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Dr. Walter Cowan (1865-1934)
Minnie (McCarten) Cowan (1863-1932)

Sinking His Teeth into Regina

Born in Guelph, Ont., Walter came west with his bride, Minnie, in 1889. He was one of Saskatchewan’s first graduate dentists, and was extremely active in political affairs. He sat on council for a number of years and later served as mayor in 1916 and 1917 (pictured bottom center). He played a role in provincial politics, being elected in 1917 and again in 1930. He was active in journalism, debating, church activities and community affairs as well as numerous dental associations.

Minnie was very active in the women’s movement, charitable work through her church and war relief. Both Cowans served the community well and were honoured by the city. Cowan Crescent was named in their honour.

Walter was born in Guelph, Ont. After coming to Regina with his wife, Minnie, in 1889 whom he had married in 1888 in Toronto, he became one of the first graduate dentists in the Northwest Territories. Regina’s pioneer dentist lived in the days when there were only two silk hats in Regina, of which his was one. In 1890, he organized and became president of the Dental Association of the Northwest Territories which later became the Saskatchewan College of Dental Surgeons. While serving in that position until 1915, he was also active in the Dominion Registration of Dentists and the National Dental Association, where he served as president in 1909.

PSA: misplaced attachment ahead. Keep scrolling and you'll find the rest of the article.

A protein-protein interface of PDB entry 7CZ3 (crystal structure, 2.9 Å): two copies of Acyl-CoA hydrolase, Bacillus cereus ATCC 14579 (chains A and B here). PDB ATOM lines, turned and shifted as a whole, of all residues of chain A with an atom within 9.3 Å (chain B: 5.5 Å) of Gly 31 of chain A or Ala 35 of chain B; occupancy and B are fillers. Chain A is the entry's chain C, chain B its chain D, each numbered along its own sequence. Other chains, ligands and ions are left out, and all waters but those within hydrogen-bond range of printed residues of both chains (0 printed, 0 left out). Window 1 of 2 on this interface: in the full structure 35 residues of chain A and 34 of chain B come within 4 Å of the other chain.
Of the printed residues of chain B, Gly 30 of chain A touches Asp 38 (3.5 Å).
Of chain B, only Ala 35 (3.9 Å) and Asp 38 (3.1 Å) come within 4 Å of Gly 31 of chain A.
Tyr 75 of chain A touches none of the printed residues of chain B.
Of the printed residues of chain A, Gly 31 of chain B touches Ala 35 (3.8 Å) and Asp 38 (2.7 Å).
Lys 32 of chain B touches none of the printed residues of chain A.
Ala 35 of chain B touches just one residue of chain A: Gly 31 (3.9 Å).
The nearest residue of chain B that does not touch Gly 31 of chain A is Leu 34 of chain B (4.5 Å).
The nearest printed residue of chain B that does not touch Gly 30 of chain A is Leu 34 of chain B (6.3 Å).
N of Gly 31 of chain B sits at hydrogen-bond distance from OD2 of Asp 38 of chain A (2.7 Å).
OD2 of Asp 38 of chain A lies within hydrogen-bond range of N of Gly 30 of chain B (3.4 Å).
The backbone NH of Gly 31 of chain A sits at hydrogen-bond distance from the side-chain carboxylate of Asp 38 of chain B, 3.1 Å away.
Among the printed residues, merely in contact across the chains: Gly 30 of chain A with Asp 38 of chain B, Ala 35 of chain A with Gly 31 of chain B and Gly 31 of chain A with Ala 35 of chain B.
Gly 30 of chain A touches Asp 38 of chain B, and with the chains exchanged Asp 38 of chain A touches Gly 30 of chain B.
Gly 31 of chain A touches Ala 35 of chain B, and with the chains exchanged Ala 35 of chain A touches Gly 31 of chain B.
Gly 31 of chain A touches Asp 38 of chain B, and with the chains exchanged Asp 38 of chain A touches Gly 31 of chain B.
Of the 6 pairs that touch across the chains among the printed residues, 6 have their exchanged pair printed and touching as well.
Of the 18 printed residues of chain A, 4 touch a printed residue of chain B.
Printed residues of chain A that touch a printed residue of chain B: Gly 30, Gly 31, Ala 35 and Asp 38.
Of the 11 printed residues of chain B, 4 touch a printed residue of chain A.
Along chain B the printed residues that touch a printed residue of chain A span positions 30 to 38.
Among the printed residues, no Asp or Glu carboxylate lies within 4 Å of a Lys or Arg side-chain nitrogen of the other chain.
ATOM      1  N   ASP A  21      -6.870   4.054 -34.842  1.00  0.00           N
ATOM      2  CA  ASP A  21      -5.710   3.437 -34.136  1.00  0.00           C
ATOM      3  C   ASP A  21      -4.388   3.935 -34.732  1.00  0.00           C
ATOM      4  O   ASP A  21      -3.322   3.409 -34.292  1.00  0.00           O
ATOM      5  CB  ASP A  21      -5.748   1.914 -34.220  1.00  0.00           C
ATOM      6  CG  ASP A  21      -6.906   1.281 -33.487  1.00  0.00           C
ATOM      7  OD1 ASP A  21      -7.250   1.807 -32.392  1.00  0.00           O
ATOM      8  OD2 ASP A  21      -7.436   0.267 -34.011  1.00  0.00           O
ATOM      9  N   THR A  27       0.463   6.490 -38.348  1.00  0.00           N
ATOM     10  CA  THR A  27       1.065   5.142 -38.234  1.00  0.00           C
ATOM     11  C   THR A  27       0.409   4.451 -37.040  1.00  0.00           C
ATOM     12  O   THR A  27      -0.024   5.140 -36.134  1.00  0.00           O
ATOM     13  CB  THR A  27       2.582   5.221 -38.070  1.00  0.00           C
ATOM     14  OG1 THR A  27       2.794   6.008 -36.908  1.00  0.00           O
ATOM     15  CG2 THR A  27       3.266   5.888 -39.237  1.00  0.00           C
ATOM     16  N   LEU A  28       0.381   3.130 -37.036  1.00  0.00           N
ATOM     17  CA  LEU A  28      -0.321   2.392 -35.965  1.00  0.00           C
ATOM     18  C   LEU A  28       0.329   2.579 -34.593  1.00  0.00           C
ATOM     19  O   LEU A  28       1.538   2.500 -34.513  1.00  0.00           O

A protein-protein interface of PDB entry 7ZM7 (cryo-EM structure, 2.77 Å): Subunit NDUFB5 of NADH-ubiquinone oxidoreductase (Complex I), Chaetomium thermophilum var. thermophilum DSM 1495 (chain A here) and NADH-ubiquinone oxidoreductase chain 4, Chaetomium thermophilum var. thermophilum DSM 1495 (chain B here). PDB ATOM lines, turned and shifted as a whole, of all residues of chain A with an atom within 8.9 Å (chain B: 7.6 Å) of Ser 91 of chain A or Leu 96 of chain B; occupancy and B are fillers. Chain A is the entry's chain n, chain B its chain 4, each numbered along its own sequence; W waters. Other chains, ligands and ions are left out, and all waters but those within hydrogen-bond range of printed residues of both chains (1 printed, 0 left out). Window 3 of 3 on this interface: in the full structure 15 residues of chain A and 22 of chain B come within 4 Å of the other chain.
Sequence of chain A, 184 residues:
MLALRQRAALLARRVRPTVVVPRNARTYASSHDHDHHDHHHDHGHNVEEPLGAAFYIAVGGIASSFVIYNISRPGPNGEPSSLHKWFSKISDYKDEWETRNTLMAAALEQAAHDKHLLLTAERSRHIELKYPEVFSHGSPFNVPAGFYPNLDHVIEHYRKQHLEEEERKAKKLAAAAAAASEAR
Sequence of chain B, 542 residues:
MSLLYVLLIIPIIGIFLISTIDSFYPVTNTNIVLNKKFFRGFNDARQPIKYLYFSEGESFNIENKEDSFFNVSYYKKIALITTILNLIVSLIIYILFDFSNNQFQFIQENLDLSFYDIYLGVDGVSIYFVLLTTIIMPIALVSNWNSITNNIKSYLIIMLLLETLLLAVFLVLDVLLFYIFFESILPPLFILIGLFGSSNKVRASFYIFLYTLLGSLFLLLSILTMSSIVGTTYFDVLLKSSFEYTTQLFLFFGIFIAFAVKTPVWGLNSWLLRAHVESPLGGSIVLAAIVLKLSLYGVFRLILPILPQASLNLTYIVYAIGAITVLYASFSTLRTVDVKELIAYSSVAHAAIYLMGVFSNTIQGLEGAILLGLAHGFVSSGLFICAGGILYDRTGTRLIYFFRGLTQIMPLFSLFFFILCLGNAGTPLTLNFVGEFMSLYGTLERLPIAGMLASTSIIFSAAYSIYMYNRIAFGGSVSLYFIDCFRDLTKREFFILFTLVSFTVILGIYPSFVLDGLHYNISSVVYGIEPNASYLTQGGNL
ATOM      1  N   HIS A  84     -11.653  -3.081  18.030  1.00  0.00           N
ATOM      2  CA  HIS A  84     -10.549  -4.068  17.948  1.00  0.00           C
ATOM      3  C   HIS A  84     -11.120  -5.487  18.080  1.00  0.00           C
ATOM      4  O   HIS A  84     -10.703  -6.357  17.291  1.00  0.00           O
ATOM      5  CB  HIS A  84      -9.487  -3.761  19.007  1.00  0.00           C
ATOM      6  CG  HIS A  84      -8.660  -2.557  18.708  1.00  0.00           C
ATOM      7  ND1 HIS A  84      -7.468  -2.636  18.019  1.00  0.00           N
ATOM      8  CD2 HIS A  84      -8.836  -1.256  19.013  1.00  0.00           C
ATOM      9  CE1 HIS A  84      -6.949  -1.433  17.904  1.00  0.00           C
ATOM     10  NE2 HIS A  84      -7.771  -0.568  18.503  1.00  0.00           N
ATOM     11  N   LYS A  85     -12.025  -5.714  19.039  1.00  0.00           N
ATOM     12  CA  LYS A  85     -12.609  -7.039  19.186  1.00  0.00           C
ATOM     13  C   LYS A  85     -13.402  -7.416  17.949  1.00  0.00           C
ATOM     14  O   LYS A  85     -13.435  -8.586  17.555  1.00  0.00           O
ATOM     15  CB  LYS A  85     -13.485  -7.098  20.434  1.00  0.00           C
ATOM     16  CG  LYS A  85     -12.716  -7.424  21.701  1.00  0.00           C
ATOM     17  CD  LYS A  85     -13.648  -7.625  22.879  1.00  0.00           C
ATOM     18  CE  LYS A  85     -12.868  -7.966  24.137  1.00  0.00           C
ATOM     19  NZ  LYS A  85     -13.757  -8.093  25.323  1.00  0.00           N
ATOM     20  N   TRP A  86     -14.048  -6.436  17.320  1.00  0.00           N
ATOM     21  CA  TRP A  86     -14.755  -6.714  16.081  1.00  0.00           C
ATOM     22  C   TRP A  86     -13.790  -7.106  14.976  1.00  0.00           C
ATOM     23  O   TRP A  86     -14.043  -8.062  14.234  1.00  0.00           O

Cowan was also interested in politics. A member of town council in 1891 and city council in 1907, he served as mayor in 1916 and 1917. He was the first dentist to sit in Parliament when he was elected as a Union Member of Parliament / MP for Long Lake in 1917. In 1930, he was re-elected as a Conservative MP for Regina under Prime Minister R. B. Bennett.

Walter’s political career fostered an active interest in journalism. While serving as associate editor of the Dominion Dental Journal and as a columnist for The West, he entered into a partnership with the McAra brothers and acquired a controlling interest in the Indian Head Vidette. He also organized a debating club in the late 1890s, which soon developed into a popular political and social forum.

Regarded as one of Western Canada’s leading dentists, he served as president of the Saskatchewan Dental Association and the Canadian Dental Association. Walter also aided his wife’s charitable work.

A native of Toronto, Minnie was active in many women’s organizations in Regina. When the First World War began in 1914, she joined the IODE, the Red Cross and the St. John Ambulance Association. She was a member of Knox United Church for more than 40 years.